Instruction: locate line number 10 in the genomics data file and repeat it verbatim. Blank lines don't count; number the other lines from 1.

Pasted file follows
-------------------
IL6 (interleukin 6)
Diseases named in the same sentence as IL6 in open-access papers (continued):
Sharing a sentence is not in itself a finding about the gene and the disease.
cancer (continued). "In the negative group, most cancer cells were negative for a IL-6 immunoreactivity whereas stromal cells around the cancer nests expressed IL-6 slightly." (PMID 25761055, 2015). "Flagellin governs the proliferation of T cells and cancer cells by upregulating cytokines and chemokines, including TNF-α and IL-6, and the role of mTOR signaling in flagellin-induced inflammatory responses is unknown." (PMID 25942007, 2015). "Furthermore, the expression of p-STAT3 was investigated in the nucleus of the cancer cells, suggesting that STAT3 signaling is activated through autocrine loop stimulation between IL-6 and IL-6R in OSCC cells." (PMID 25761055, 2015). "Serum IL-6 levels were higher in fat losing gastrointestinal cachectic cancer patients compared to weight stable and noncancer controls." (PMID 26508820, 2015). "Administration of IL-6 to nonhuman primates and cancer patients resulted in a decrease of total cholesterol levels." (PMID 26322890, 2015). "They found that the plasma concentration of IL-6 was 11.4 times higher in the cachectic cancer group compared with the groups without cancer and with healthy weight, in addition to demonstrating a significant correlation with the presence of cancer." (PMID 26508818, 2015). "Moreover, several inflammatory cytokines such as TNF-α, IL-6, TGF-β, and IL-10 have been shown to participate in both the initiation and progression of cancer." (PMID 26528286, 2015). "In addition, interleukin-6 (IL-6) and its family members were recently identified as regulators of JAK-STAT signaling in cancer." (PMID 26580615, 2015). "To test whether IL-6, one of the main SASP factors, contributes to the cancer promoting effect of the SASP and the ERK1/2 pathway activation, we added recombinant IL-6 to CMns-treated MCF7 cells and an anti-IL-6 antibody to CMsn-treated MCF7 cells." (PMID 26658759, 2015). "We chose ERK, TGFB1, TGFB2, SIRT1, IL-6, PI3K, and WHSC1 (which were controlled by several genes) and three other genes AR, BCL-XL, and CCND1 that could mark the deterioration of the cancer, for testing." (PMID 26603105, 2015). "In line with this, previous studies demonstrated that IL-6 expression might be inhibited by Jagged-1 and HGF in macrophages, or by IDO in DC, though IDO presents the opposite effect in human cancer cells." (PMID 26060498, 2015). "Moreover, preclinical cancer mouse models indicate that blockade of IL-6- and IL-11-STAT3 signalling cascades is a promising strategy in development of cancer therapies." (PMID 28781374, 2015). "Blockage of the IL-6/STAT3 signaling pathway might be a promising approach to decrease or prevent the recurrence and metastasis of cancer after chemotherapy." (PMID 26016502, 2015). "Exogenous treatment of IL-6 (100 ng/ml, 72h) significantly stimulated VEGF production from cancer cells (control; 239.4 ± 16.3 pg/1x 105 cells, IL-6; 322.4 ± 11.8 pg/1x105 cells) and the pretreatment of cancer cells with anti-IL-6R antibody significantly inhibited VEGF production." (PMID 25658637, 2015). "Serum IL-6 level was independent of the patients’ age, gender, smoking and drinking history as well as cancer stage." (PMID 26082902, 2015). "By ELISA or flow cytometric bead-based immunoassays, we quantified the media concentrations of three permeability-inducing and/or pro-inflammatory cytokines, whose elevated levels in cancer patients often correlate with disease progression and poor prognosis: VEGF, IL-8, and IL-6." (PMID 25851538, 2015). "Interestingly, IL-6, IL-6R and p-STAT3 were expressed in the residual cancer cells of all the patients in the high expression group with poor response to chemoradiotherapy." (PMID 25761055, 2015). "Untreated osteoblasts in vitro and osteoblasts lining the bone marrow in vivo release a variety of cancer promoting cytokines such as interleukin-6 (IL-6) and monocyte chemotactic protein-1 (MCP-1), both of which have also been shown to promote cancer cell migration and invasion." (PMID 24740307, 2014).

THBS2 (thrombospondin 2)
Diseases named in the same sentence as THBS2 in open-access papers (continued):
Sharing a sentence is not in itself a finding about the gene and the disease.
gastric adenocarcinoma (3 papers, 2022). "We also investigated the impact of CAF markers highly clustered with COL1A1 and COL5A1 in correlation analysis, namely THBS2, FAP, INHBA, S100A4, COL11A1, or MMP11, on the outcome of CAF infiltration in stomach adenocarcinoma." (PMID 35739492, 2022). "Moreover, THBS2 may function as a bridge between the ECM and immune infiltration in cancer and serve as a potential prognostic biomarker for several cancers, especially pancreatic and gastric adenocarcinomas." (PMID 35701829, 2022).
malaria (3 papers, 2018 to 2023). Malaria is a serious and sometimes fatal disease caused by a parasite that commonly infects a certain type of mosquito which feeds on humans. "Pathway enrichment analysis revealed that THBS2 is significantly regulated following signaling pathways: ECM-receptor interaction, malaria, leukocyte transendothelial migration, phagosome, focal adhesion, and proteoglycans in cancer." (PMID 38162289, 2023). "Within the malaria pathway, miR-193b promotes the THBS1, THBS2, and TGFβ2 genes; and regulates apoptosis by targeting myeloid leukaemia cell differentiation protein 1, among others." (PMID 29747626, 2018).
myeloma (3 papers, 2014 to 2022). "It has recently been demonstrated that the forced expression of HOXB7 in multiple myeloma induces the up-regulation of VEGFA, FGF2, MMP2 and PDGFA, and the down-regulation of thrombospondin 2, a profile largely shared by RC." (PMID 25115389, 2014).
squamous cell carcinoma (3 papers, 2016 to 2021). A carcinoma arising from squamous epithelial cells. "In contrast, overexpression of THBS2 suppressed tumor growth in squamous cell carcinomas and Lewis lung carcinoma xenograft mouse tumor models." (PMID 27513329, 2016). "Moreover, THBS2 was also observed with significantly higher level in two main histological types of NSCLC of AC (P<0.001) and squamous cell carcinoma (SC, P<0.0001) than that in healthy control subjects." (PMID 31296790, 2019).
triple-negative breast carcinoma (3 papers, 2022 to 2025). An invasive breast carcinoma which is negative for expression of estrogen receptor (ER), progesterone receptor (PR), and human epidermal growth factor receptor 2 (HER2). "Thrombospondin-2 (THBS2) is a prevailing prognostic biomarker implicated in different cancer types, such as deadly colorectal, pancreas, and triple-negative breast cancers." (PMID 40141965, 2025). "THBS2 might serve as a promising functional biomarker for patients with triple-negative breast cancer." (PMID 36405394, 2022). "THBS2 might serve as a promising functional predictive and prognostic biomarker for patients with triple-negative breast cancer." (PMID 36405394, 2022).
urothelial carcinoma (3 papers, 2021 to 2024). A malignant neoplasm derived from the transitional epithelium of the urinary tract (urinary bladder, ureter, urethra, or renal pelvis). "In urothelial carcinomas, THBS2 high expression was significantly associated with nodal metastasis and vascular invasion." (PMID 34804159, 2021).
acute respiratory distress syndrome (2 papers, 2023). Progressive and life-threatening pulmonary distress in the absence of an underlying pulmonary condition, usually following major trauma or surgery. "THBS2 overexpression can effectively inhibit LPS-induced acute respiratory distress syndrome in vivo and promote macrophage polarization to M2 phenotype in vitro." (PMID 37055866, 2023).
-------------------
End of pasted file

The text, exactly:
myeloma (3 papers, 2014 to 2022). "It has recently been demonstrated that the forced expression of HOXB7 in multiple myeloma induces the up-regulation of VEGFA, FGF2, MMP2 and PDGFA, and the down-regulation of thrombospondin 2, a profile largely shared by RC." (PMID 25115389, 2014).